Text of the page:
FDA may legalize pot medicine, but only for Big Pharma
Jonathan Benson, staff writer
(NaturalNews) The pressure is on for researchers and pharmaceutical companies to develop drug-based, non-synthetic versions of marijuana for medical use, as the US Food and Drug Administration (FDA) is poised to approve such varieties in the near future. But this potential approval appears to be reserved only for Big Pharma, as the marijuana plant itself could continue to remain a controlled substance at the federal level with no recognized health benefits.
The Associated Press (AP) reports that GW Pharma, a British pharmaceutical company, is currently undergoing advanced clinical trials for the world's first drug made from raw marijuana, which it will seek FDA approval for by the end of 2013. There are currently a number of synthetic cannabinoid drugs on the market that have been approved by the FDA, but none that incorporate actual marijuana (http://www.justice.gov/dea/ongoing/marinol.html).
Known as Sativex, the marijuana spray contains both delta 9-tetrahydrocannabinol (THC) and cannabidiol, which are considered to be raw marijuana's two most well-known active components. GW Pharma is hoping to receive US FDA approval of Sativex for the treatment of cancer pain, as the drug has already been approved in several other countries for the treatment of muscle spasm pain caused by multiple sclerosis.
While this is great news on the medical marijuana front in America, it does not necessarily imply that either the FDA or the US Drug Enforcement Agency (DEA) will loosen its regulatory grip on the actual marijuana plant. Like regulators did with the stevia plant, marijuana could receive approval only in patented form from drug companies (http://www.healthynewage.com/blog/stevia-fda-approved/).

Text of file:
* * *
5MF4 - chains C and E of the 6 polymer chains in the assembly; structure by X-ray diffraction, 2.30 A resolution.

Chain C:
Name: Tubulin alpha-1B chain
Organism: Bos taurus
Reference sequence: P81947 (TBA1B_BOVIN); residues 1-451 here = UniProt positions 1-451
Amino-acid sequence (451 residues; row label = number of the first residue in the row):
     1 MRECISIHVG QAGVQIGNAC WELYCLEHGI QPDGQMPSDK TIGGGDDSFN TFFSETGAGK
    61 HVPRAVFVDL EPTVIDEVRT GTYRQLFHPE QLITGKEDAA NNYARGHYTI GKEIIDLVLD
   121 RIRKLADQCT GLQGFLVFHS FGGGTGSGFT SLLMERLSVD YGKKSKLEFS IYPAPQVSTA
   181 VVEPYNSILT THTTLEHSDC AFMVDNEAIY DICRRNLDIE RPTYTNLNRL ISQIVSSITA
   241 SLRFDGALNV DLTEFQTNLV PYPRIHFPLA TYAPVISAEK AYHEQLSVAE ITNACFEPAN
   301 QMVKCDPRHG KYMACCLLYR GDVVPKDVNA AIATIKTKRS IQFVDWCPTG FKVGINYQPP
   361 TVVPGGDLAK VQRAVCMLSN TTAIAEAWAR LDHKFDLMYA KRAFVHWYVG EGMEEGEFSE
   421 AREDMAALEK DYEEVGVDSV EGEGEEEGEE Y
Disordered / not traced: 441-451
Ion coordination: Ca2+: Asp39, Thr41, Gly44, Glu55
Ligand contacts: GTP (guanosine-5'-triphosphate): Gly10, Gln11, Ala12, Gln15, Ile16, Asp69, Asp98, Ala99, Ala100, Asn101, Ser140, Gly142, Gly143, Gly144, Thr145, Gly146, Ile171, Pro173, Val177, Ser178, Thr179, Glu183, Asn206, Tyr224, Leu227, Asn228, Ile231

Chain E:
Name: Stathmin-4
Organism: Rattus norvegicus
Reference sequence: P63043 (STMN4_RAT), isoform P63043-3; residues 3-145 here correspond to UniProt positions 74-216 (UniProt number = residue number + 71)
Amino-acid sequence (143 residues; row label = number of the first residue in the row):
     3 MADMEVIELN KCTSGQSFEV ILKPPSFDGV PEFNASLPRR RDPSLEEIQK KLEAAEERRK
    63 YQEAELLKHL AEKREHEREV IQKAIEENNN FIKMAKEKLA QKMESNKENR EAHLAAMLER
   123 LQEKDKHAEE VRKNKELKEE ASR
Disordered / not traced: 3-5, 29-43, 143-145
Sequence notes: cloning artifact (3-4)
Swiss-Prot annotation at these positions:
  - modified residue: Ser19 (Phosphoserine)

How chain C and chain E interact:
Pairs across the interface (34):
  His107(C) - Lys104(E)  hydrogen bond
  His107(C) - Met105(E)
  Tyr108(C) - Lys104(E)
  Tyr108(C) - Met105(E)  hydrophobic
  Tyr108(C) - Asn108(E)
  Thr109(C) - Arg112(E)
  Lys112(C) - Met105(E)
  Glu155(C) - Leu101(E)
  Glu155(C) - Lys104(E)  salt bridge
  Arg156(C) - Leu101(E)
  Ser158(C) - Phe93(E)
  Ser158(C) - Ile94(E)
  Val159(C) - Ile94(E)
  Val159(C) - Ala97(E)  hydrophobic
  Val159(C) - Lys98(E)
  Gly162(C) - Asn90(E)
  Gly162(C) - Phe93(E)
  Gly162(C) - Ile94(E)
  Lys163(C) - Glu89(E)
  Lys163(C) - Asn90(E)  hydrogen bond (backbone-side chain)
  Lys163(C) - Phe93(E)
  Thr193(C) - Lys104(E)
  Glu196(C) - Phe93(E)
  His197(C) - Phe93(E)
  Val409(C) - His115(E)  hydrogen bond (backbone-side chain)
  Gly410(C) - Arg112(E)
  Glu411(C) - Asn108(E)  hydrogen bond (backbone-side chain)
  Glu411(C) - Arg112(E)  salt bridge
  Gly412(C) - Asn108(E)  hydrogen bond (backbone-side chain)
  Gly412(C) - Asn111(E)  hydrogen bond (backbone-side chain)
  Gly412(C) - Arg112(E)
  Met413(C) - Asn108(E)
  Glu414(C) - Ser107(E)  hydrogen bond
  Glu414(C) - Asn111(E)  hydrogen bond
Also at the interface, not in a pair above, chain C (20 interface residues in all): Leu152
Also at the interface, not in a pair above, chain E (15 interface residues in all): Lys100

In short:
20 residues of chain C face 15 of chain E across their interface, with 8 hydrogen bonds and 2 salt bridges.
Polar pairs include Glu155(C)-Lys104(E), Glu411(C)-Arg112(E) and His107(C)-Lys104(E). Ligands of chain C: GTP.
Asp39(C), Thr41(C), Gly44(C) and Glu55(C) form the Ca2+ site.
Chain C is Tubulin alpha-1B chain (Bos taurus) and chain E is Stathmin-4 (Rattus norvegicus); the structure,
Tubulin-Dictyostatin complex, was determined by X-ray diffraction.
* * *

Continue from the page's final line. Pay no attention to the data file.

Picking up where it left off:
"To the extent that companies can produce effective medication that utilizes the components of [marijuana], that's great. But that should not be the exclusive access for people who want to be able to use medical marijuana," said Kris Hermes, a spokesman from the pro-marijuana group Americans for Safe Access.
"That's the race against time, in terms of how quickly can we put pressure on the federal government to recognize the plant has medical use versus the government coming out with the magic bullet pharmaceutical pill."
If the federal government does approve Sativex and other drug-based forms of real marijuana, though, it will have to change its official position that marijuana has no medical benefits. If the plant's two most known ingredients are approved for medical use as a drug, in other words, the government's only choice to remain consistent will be to finally admit that marijuana does have medicinal value, and thus legalize it.
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